‘Oi, Williamson, NAOH! I respect your journey from Chief Whip to Education Secretary, but…’
Like Frank Doberman, the grotesquely funny creation of Harry Enfield, there is always a danger in offering pub-discussion solutions to complicated matters, but what the hell, here we go.
Here are my thoughts on a post-Covid19 full school opening for primary schools, hopefully a helpful contribution to what is sure to be a fierce debate:-
- Firstly, it’s impossible to be completely safe. We will need to get used to working in a state of managed risk. It’s unthinkable to remain closed indefinitely, waiting for the elixir of a vaccine. Headteachers will need to be pragmatic, but also deeply sympathetic when dealing with worried staff whose families surely come first. It will be a test of leadership for even the most experienced headteachers.
- Secondly, any re-opening cannot be a wholesale return to how things were at the beginning of March. I suspect the government will insist that we have some sort of re-opening before July. We will be working with PPE (hopefully) and social distancing will be practised wherever possible. This is an important distinction to make for all teachers – it will not be normal for some considerable time.
- As a result, I think a hybrid of continued childcare, coupled with a skeletal educational offer, will be the correct model. A sort of ‘twin-track’ approach. Let me explain:-
- Year groups should be phased in, possibly two at a time and maybe on a rota. For example, there could be a two-week period with only Years 1 and 4 at school. They could be split into small groups with more teaching staff deployed to them. This will help with social and emotional support, plus giving space and time to re-assess pupils’ needs individually. It would also help with social distancing.
- This team-teaching approach could also be tremendously beneficial to teachers at a time of such change and worry.
- At the end of this period, those year groups can be set work to complete at home for the next two weeks, whilst the next two/three year groups can be brought in.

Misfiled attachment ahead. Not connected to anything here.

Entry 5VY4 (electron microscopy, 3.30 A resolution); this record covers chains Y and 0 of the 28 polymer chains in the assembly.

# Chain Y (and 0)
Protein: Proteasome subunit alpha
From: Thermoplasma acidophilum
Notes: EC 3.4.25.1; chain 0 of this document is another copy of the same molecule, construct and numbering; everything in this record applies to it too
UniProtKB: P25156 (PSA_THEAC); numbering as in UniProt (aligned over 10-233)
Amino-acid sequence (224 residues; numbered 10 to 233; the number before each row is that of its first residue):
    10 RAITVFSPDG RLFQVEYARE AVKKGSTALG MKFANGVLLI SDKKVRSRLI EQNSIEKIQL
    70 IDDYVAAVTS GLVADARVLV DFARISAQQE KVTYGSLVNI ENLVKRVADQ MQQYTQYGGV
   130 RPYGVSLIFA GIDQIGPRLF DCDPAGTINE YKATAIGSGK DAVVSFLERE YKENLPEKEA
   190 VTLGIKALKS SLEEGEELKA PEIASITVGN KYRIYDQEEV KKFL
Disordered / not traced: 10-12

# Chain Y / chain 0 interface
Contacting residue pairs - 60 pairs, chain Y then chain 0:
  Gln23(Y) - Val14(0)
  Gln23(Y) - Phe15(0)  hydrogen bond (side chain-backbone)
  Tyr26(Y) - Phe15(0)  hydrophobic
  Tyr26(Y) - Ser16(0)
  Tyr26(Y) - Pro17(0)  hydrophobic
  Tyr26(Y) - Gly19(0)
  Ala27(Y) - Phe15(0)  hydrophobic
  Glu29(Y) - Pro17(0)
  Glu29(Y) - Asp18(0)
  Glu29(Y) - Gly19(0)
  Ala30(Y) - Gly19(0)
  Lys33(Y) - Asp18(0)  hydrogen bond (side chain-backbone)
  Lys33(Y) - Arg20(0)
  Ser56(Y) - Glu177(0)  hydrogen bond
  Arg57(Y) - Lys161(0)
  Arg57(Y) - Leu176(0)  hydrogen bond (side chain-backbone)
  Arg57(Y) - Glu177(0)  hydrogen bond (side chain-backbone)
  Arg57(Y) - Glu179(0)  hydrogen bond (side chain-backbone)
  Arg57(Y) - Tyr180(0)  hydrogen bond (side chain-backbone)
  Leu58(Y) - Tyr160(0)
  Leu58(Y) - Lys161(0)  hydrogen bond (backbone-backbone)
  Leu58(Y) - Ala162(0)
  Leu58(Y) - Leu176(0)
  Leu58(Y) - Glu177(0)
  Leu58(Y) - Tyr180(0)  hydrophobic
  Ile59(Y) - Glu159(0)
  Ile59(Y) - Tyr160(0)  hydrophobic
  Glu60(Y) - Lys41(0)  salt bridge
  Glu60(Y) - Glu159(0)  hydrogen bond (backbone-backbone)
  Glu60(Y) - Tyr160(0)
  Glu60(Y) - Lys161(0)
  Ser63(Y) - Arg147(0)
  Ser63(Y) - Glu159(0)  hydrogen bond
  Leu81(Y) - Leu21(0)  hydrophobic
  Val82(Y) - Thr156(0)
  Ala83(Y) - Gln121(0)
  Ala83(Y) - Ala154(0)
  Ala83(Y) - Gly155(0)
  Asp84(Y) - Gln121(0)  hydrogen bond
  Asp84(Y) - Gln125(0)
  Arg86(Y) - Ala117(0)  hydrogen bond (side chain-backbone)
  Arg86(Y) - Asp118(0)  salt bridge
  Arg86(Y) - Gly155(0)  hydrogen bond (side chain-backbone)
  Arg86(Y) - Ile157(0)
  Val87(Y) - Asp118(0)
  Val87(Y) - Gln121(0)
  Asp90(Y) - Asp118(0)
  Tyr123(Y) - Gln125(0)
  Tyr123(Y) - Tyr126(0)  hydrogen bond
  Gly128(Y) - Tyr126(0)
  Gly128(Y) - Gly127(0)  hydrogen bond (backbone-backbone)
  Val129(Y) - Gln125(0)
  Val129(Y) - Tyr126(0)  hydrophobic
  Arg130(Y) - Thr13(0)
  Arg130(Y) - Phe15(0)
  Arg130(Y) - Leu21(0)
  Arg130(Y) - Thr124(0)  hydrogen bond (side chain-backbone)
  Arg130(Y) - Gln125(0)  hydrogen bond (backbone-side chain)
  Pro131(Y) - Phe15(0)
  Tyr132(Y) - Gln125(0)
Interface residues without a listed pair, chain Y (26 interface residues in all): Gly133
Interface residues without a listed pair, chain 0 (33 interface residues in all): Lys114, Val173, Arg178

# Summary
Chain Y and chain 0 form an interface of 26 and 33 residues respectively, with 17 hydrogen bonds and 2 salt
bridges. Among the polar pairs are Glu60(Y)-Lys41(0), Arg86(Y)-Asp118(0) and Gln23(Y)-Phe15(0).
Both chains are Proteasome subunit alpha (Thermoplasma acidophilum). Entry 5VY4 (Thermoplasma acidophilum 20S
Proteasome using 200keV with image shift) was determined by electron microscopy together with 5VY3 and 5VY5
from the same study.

- This arrangement could go on for some months.
- Ofsted inspectors, consultants, school advisors, regional school commissioners etc. could be redeployed to schools to support those that have particularly difficult staffing issues – maternity leaves, teachers ill etc etc.
- So if children will be at home more often than standard holidays, some form of childcare, similar to what we have now, could be arranged for parents who cannot keep their children at home. Like now, it would be a ‘last resort’. But it would not be ‘school’. It would run parallel with the school offer.
- A platoon of support staff could be deployed to provide extra social, emotional and practical support to families where the need is greatest. Working with Children’s Centres (yes, remember them!), this would enable the continuation of the innovative responses of many schools (my mind turns to the ex-army assistant head in Grimsby).
- It is possible to continue this through the summer holidays (assuming we open at that time) but you would need the buy-in from teachers on a voluntary basis. Some may volunteer to do two weeks in August and then have two weeks off in September, for example. With reduced numbers attending school, this should be eminently possible to organise. Not all schools will be able to do this and this is where partnerships between local schools will be crucial.
- Indeed, the rota approach would mean that there would be ample chance to give teachers and support staff regular breaks, something that the standard autumn term normally deprives us of. Two weeks on, one week off, should be possible to organise.
- This arrangement could continue until Christmas and maybe beyond.
Gove and Cummings, and their ideological urges at the DfE, led to the smashing up of our educational system, so that headteachers/MAT CEOs are now allegedly ‘freed up’ to make their own decisions for the diverse communities that they serve. This will be a test for the government now – can they allow us to come up with our own solutions, as I have begun to sketch out here?
It would be the ultimate irony should they revert to a ‘one-size fits all’ approach, which will only exacerbate growing levels of inequality and poverty, leading to unprecedented levels of outrage. It won’t work, mark my words.
In conclusion, it is possible to ‘open all hours’, but it needs the buy-in of the school staff and a demonstration of very collegiate, ethical leadership. It needs the wider educational community to rally round and support headteachers.
And crucially, most crucially, any decisions need a lot of time and thought; nothing should be rushed. Once a date has been announced for schools to open more generally, a two or three-week lead in time should be built in.
There we go.
I look forward to being in the pub at Christmas to be verbally assaulted by Frank Doberman.